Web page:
Feminist approaches to international law have been mischaracterised by the mainstream of the discipline as being a niche field that pertains only to women’s lived experiences and their participation in decision-making processes. Exemplifying how feminist approaches can be used to analyse all areas of international law, this book applies posthuman feminist theory to examine the regulation of new and emerging military technologies, international environmental law and the conceptualisation of the sovereign state and other modes of legal personality in international law.

Noting that most posthuman scholarship to date is primarily theoretical, this book also contributes to the field of posthumanism through its application of posthuman feminism to international law, working to bridge the theory and practice divide by using posthuman feminism to design and call for legal change. This interdisciplinary book draws on an array of fields, including philosophy, queer and feminist theories, postcolonial and critical race theories, computer science, critical disability studies, science and technology studies, marine biology, cultural and media studies, Indigenous onto-epistemologies, critical legal theory, political science and beyond to provide a holistic analysis of international law and its inclusions and exclusions.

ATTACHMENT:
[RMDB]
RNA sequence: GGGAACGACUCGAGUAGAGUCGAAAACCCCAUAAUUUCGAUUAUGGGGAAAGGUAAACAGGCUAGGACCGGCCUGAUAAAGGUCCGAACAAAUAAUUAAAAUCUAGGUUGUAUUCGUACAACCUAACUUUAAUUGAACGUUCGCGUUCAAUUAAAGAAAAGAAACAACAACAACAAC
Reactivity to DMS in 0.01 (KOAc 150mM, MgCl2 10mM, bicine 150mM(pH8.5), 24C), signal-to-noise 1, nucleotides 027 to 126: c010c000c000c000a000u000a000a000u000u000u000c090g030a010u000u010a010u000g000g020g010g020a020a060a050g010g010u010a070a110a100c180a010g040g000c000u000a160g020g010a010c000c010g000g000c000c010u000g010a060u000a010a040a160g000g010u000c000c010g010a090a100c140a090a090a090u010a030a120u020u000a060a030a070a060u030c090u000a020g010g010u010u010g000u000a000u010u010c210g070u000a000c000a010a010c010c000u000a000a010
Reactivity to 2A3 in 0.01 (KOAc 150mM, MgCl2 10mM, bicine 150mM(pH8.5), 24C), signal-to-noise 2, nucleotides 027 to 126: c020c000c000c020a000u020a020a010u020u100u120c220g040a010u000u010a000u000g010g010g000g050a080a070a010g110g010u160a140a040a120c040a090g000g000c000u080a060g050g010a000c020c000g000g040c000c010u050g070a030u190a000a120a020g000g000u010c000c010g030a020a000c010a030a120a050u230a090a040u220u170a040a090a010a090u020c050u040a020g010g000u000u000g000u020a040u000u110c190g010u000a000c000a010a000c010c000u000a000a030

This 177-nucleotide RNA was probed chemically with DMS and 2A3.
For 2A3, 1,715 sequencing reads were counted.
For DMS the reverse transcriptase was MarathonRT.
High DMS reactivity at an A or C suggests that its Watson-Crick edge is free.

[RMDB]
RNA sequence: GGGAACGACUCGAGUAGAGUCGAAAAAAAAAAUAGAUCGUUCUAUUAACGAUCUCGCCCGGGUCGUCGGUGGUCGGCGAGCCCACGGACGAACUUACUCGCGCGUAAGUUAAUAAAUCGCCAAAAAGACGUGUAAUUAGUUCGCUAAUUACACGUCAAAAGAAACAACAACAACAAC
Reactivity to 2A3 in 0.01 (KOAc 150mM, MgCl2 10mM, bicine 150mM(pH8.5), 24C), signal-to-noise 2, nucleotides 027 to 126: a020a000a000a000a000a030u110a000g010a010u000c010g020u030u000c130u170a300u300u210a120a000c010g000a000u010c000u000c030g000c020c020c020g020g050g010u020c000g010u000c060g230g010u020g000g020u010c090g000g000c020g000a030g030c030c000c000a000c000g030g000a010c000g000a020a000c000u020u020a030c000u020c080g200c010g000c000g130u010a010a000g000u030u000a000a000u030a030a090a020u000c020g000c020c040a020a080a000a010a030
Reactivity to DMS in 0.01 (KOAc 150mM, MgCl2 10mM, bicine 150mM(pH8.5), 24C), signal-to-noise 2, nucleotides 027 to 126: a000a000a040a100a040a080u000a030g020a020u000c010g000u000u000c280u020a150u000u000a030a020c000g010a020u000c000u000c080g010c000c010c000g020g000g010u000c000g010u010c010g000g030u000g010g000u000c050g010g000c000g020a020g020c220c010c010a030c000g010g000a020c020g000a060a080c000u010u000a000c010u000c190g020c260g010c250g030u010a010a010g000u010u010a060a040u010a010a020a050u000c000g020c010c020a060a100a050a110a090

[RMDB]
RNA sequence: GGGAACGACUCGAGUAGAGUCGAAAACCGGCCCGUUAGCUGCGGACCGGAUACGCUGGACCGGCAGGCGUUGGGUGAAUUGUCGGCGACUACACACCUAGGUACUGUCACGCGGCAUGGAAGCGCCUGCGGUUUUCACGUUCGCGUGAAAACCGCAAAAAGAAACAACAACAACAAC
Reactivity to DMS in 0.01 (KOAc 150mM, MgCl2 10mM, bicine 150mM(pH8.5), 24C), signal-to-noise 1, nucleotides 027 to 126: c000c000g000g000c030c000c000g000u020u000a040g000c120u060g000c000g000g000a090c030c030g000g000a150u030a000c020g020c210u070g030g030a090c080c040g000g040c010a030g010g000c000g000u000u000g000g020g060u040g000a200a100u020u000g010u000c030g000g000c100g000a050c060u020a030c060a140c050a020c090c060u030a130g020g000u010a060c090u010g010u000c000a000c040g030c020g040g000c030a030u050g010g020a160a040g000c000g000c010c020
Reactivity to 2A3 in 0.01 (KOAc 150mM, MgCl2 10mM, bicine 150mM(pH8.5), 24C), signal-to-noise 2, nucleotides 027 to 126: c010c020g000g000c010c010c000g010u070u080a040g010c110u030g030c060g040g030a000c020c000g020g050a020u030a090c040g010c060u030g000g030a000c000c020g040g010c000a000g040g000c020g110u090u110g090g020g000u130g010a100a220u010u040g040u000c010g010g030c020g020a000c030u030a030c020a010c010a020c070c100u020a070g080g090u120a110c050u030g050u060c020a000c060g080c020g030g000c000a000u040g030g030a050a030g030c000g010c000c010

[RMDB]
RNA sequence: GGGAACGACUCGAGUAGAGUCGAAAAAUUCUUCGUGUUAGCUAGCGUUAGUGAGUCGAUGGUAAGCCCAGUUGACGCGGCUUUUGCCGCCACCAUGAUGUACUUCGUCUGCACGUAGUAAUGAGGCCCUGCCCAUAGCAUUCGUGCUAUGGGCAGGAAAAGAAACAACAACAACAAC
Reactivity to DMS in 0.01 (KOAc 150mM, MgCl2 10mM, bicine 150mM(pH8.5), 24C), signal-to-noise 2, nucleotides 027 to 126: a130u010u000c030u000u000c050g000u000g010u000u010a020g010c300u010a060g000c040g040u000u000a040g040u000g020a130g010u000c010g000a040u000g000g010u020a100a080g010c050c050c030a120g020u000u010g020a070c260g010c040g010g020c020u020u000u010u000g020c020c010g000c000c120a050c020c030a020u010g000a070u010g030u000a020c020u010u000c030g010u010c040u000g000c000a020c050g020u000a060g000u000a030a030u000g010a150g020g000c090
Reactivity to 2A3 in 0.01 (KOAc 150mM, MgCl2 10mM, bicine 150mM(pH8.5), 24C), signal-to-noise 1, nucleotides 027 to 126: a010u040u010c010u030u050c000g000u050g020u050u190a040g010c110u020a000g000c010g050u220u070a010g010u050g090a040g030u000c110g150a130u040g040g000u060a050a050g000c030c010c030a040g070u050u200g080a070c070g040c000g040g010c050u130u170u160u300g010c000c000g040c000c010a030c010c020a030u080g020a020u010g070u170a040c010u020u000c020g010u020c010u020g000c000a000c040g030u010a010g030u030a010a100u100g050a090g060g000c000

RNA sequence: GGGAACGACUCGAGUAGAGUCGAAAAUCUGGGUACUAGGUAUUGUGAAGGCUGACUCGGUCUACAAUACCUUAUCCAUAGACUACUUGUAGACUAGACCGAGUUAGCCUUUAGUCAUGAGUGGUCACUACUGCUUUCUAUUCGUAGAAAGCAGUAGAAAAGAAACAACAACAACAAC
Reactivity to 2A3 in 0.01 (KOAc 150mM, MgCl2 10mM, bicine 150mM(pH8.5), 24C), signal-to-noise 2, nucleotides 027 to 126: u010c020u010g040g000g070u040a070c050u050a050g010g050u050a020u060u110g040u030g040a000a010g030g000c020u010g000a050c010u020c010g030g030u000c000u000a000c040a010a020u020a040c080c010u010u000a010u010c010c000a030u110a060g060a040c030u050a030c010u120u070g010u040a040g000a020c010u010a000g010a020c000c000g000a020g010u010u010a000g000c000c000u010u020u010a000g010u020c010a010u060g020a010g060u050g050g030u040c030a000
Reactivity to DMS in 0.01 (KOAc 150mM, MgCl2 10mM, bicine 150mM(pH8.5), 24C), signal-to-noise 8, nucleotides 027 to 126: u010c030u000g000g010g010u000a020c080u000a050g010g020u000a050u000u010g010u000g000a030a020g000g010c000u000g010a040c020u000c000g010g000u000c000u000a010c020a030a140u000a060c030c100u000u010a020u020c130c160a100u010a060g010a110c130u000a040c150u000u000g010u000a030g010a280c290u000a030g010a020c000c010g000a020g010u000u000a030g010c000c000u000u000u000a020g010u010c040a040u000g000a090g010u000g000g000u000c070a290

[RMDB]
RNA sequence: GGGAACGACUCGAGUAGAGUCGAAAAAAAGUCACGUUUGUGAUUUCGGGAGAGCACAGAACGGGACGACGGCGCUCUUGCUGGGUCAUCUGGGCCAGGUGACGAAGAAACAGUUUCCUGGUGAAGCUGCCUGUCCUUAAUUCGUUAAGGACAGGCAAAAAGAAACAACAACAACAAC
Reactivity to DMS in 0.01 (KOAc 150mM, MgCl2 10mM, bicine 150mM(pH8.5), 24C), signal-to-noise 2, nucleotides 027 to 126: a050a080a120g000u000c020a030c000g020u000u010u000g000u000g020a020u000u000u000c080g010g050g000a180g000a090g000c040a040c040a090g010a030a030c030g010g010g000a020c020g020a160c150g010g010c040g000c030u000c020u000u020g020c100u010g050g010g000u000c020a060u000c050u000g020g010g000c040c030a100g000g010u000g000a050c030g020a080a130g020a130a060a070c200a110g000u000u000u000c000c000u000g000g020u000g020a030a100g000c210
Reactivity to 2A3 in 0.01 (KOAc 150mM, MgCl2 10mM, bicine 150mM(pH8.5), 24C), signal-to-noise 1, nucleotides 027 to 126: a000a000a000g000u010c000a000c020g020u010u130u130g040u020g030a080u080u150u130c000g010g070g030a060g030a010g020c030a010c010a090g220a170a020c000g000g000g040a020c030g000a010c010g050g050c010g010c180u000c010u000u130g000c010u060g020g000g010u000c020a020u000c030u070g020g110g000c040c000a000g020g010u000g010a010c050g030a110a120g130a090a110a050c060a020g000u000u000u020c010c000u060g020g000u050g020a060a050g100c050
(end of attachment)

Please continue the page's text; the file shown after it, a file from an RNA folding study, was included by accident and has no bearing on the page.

This interdisciplinary book will appeal to students and scholars with interests in legal, feminist and posthuman theory, as well as those concerned with the contemporary challenges faced by international law.

chapter |26 pages


Posthuman Feminism and International Law

chapter 1|29 pages

International Law and the Nonhuman

chapter 2|28 pages

Human and Machine

Lethal Autonomous Weapons Systems

chapter 3|26 pages

Regulating Military Technologies

Between Resistance and Compliance

chapter 4|18 pages

Queering the Nonhuman

Engaging International Environmental Law

chapter 5|25 pages

The Subjectivity of Matter

The Rights of Nature in International Law

chapter 6|12 pages

Posthuman Feminism

Reworlding Exits from Liberal Legalism